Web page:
Turner Sports Uses Big Data to "Future Proof" its Media

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Photo Credit: Turner Sports
Photo Credit: Turner Sports

Consumers have redefined the TV viewing experience. Sixty-one percent of all cable subscribers used video on-demand last year, according to “On-Demand TV 2013: A Nationwide Study on VOD and DVRs” by Leichtman Research Group. And on-demand viewers are tuning in for longer periods of time. When showed a 30-minute program, VOD viewers watched the program for 28 minutes, compared to 23 minutes for digital video recorder (DVR) viewers and 20 minutes for live TV viewers, according to The Nielsen Company. In fact, watching what you want, when you want it has become so popular that 16% of U.S. consumers now have Internet-enabled televisions in their living rooms, Nielsen cites.

But keeping up with consumers “on-demand” desires isn't easy for media providers. So Pete Scott, VP of emerging media for Turner Sports—the televised and online sports programming division for Turner Broadcasting System Inc—is forced to “future proof” the company by using Big Data to analyze consumers' viewing habits. However, like many brands, Turner Sports isn't a Big Data aficionado. In the past Turner Sports “took data for granted,” Scott said during the 2014 Direct Marketing News Marketing&Tech Partnership Summit, and the company is just starting to educate the sales and senior management teams on Big Data's big role. But educating executives on the importance of Big Data is difficult when many marketers don't understand it themselves.

“I feel like nobody knows how to use it—including us,” Jeff Mirman, VP of marketing for Turner Sports, told the audience at the Summit. “I feel like I have a canoe full of data and there's a cruise ship right next to me full of data that I don't know how to use.”

So, instead of trying to redefine their own data model, Turner Sports decided to emulate the leader in the video-on-demand (VOD) Big Data space: Netflix.

More than 44 million users in more than 41 countries watch the Internet television network for more than one billion hours a month, according to Netflix's website. And the company knows what it's customers like to watch. About 75 to 80% of the videos that users watch on Netflix are due to its recommendations, Scott told attendees. Once Netflix hooks its viewers, it locks them in. According to an online survey conducted by Harris Interactive on behalf of Netflix, 61% of U.S. adults who stream TV shows at least once a week binge watch (i.e. watch between two to six episodes of the same TV show at one time).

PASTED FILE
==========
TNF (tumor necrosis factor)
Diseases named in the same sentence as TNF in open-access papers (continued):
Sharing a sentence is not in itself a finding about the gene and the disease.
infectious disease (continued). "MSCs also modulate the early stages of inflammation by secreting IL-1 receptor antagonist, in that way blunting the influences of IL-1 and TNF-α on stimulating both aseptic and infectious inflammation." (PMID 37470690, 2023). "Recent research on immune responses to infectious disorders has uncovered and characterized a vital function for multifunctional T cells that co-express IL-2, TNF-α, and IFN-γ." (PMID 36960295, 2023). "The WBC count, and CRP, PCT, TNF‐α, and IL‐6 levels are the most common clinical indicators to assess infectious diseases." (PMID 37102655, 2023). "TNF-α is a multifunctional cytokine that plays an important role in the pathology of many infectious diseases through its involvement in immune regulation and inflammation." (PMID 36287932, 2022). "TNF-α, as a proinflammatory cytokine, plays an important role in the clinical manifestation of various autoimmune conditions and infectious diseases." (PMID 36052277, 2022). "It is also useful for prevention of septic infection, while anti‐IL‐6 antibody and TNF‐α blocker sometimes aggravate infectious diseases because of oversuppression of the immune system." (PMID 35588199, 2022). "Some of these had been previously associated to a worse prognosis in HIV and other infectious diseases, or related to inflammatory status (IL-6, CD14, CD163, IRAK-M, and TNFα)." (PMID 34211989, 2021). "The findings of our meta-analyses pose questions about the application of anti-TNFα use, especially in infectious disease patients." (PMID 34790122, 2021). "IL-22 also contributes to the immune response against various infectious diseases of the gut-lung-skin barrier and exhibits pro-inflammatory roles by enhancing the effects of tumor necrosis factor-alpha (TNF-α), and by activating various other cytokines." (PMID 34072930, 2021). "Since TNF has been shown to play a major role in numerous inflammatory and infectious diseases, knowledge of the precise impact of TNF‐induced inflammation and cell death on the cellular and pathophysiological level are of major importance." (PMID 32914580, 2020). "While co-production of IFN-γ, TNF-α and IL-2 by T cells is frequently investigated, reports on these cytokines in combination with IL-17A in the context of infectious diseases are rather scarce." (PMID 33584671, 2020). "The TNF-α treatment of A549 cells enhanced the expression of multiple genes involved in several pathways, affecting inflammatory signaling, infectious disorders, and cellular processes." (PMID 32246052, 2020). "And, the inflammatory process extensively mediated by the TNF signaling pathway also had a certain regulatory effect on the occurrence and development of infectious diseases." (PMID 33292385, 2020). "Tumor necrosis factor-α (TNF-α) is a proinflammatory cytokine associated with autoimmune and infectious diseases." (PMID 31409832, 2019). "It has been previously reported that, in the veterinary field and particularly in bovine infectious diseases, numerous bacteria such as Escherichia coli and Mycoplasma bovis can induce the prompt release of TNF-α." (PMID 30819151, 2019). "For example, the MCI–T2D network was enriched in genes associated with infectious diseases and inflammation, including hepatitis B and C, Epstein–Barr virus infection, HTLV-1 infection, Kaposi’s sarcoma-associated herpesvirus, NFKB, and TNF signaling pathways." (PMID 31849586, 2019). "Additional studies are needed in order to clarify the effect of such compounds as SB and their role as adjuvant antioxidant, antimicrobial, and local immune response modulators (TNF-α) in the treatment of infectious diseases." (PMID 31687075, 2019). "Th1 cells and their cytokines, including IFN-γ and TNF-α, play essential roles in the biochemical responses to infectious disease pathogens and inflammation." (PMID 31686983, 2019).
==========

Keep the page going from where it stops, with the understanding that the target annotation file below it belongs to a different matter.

“Netflix is kind of like a drug,” Mirman said. “How do you create the new drug? How do we create that same type of model so we capture more of the viewing experience?”

To model the VOD king's use of data to drive personalization, Turner Sports acquired digital publishing platform Bleacher Report in August 2012. Bleacher Report is a “one-stop shop” for sports news that curates content from across the Web. Before the acquisition, Bleacher Report launched its app Team Stream in February 2011. Then in March 2012 Bleacher Report went on to personalize its homepage with Team Stream; the company was acquired five months later.

Here's how it works: Consumers can download the Team Stream app and select which sports teams they want to follow. By enabling push notifications, the app can then send users real-time alerts, scores, stories, and streams about their select teams. Users can also share news about their teams with friends via social, email, or text. Seeing what teams fans follow and what content they click on gives Turner Sports the data it needs to provide more tailored experiences. Scott said that the company also uses A/B testing to help shape its content. For example, it might run a story about the L.A. Lakers with two different images, then track which image drives more clicks and adjust its imagery and content accordingly.

“Bleacher Report has been a great way to leverage your thinking,” Scott said.

So far, the acquisition has proven to be a success. According to Turner Sports, more than 26.3 million unique users visited Bleacher Report's online and mobile platforms this past October—a 28% boost since March 2013. Mobile unique users accounted for 44% of the site's content consumption October 2013, according to Turner Sports.BleacherReport.com had about 331 million page views and 128 million visits in 2013.

In addition to learning more about its users through Bleacher Report, Turner Sports has also been able to learn more about them through Facebook Login. Facebook Login allows consumers to sign in to websites through their Facebook account and allows marketers to access a “treasure trove” of data, such as their likes, interests, and profile information, Scott said. “All that data associated with that user is yours to keep,” he explained.

However, Mirman warned that social networks are still in their early days. So, marketers need to “read between the lines” and understand that social networks might not be disclosing all of their updates clearly, he said.

And while Scott admitted that Turner Sports isn't at Netflix's level in terms of personalization, he conveyed how following the greats can be an instrumental learning experience. “Find the company in your space that's showing their sales [and] marketing prowess in how they're being more effective in the marketplace.”

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